YaST doesn't do dependency resolution for local packages. Allow me to explain: YaST's sofware installer does fine on resolving dependencies of the packages one selects to have installed. But if you have some rpm locally (from whereever), there is no way to install it whilst getting the dependencies resolved. Mdk's urpmi does this more elegantly, for instance with the dynamically compiled Opera rpm which one can download, one only has to issue the command:
and urpmi will also install any missing dependencies.
Another difference between YaST and urpmi can be found on the installation dvd /docu/RELEASE-NOTES.en.html:
It is possible to install multiple kernels side by side. This feature is meant to allow administrators to upgrade from one kernel to another by installing the new kernel, verifying that the new kernel works as expected, then uninstalling the old kernel. While YaST does not yet support this feature, kernels can easily be installed and uninstalled from the shell using rpm -i [package].rpm.
With 'contrib' Mdk seems to have many more packages that are from MandrakeSoft, with the PowerPack you get these packages too, so there's one advantage - no need to go search and download from the web. Naturally, for both SUSE and Mdk there are 3rd party repositories, so on the whole I don't think there are big differences there. If anyone has clear information on how many packages are available for SUSE viz. Mdk, drop me a line. It doesn't matter so much to me, I find all I need on both systems, but I'm sure plenty of readers are interested.
It seems that packages from the distributors are handled slightly different, meaning they end up in the proper submenu; for instance here, there's clearly a messup in the location of xine on this menu - I have installed the packman version (as per recommendations on the suseforum). (The screenshot, 'dupe' from above:)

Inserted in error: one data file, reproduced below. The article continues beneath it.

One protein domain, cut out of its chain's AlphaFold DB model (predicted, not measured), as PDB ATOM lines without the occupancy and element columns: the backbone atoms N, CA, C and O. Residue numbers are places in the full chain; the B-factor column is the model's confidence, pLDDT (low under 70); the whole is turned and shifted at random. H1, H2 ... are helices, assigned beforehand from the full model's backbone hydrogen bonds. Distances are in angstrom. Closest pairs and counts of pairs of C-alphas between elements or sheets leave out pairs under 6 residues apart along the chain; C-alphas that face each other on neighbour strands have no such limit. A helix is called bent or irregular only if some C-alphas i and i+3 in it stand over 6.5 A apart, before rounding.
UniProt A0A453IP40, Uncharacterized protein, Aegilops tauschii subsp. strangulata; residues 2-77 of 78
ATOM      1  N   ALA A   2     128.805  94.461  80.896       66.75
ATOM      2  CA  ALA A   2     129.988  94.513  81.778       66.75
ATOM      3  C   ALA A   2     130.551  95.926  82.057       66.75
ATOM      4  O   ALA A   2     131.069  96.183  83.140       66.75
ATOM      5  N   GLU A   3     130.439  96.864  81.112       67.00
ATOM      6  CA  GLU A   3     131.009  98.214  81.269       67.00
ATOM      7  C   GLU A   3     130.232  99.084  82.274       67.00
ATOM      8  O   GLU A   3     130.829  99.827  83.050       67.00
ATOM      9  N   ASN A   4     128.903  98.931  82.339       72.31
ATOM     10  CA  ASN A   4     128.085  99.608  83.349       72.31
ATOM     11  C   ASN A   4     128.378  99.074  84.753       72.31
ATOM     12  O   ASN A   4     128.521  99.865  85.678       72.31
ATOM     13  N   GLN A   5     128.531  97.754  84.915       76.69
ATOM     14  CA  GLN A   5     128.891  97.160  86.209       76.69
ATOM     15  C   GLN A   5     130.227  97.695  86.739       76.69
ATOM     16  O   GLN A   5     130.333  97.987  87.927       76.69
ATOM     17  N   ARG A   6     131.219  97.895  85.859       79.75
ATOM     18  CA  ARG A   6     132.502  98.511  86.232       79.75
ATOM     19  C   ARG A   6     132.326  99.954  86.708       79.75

As you can tell, xine is outside of the 'videoplayers' submenu. So the more consistent structure results from the system with the most packages from the distribution maker.
Talking about the menu, as I mentioned on SUSE there are no names, just descriptions (like 'audio player'), unless there are several programs installed for a task, in which case you get another submenu with the real names of the programs. On Mandrakelinux the submenu is always there, even if you have only one entry, for instance on my desktopsystem I have: menu => Internet => Video Conference => Gnomemeeting (as single submenu entry).
All in all between SUSE and Mdk in terms of installation, configuration, hardware support, available software, maintenance, it's give and take, with no big (dis-)advantages for either. Sure, one may do somewhat better on certain hardware due to certain patches, but there too no system has the upper hand. On
moon, acpi worked fine with SUSE (contrary to Mdk), but if you can't show to the flight attendant that the laptop wireless is switched off, you may have to content yourself with the in-flight entertainment system. (Yes I just made that up. It's probably easier to tell the flight attendent: this is a Linux machine, the sound doesn't even work, so don't you worry about the wireless. Be sure to ctrl-alt-F2 to the console for best effect.)